Guardian Australia editor, Katharine Viner, claims not to have seen the documentation relating to the SBY phone tapping until “a few days” before publication. That may be true, but as Rusbridger’s number two it’s likely she was aware of its existence. Given that the Rudd government authorized the phone tapping, was publication deliberately delayed until after the election of an Abbott government? It is a question that cannot be brushed aside as casually as did columnist, and former Media Watch host, Jonathan Holmes.
There is then the role of the ABC in what Tony Abbott has described as the national broadcaster acting as an “amplifier”of The Guardian story. That is putting it mildly. Although it had no role in obtaining the documents from Snowden, the ABC actively and very deliberately cooperated in the news management of this story, and planned its release on a high profile television program.
It is perfectly legitimate for the ABC to report the story – indeed it would be negligent not to do so – but that is different from conspiring with a foreign publication to promote its wares by agreeing to joint publication, especially when you have had no part in its origination. Kate Torney, the ABC’s news director, cleverly ignores this aspect of the argument in her feisty defence of her decision to partner with The Guardian.
Torney is, however, right to argue that the Australia Network had no choice but to publish, once the story was in the public domain. This DFAT-funded network, created as ‘soft-power diplomacy’ to promote Australia’s interests overseas, particularly in Asia, would lose all credibility if it had ignored the issue. And credibility, in the world of international broadcasting, is all.
That said, those who have called on the government to retract the ABC’s contract to operate the Australia Network, have a case, but not because of publication of the SBY phone tap. The more obvious reason is that Senator Stephen Conroy, the previous government’s communications minister, broke all the rules of corporate governance two years ago by awarding the contract to ABC, after an independent panel charged with investigating the bids had twice concluded and recommended it be given to Sky News.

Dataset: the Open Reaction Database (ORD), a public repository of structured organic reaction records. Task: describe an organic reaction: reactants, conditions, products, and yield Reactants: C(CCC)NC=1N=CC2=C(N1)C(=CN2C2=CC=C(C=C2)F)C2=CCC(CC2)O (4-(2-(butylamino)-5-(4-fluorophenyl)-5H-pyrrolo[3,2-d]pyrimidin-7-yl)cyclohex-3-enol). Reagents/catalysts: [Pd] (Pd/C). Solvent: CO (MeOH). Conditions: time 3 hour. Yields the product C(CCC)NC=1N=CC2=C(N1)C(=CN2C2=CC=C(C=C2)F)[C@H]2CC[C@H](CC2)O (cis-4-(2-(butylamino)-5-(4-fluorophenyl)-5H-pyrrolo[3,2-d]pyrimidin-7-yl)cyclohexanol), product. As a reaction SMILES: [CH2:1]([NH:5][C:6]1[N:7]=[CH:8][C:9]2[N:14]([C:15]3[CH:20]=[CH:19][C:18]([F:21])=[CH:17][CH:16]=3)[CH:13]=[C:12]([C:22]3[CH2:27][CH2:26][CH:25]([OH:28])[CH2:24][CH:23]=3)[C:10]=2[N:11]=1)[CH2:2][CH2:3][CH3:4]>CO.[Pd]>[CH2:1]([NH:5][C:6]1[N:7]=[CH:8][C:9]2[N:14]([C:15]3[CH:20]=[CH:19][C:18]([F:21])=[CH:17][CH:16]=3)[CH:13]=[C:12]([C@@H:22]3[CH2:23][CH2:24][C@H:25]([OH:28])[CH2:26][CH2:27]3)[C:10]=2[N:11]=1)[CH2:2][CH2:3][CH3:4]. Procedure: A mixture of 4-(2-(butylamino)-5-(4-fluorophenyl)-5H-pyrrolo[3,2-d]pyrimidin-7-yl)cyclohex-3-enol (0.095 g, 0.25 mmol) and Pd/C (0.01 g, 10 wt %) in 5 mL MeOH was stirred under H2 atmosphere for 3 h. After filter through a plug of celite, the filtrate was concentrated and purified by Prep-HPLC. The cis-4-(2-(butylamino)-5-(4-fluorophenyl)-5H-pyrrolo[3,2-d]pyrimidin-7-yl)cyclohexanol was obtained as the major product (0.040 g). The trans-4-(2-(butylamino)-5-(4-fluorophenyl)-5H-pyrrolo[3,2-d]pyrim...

A second reason to revoke, or at least re-examine the contract is that the Australia Network is a very poor channel, which fails woefully to carry out its assigned task of presenting Australia to the world. Compared with similar networks coming from other nations, it needs proper scrutiny, and a major overhaul.
It’s not unusual for the ABC to be the subject of criticism, some of it deserved, some not. I personally think it wrong that high profile correspondents should be proffering their own personal views on The Drum, when their time might be better spent on in-depth reporting and analysis. I don’t think frontline presenters like Fran Kelly should be airing her political views on Insiders, or offering advice to Tony Abbott (or Bill Shorten) on how to handle the spying issue, as she did last Sunday.
But management decisions over cooperation with The Guardian, though flawed, hardly justify the onslaught against the ABC from The Australian. This newspaper’s daily attacks on our national broadcaster have now reached absurd proportions.
For instance, foreign editor Greg Sheridan attempted to claim that by publishing the SBY story, the ABC could be held partly responsible for future deaths. His argument was that more boat people might die at sea, following the decision by Indonesia not to cooperate with Australia. (It is Indonesia’s responsibility to protect the safety of boats in its own waters, and if it is not interested in doing that, it is cupable, along with its people smugglers.) Sheridan also argued Australians on death row in Indonesia might be executed rather than afforded clemency because of Jakarta’s unwillingness to show warmth to our countrymen. This argument, by any standards, is a bit of a stretch, and damages Sheridan’s own credibility, as well as that of his newspaper.
Colin Chapman is president of the AIIA in New South Wales.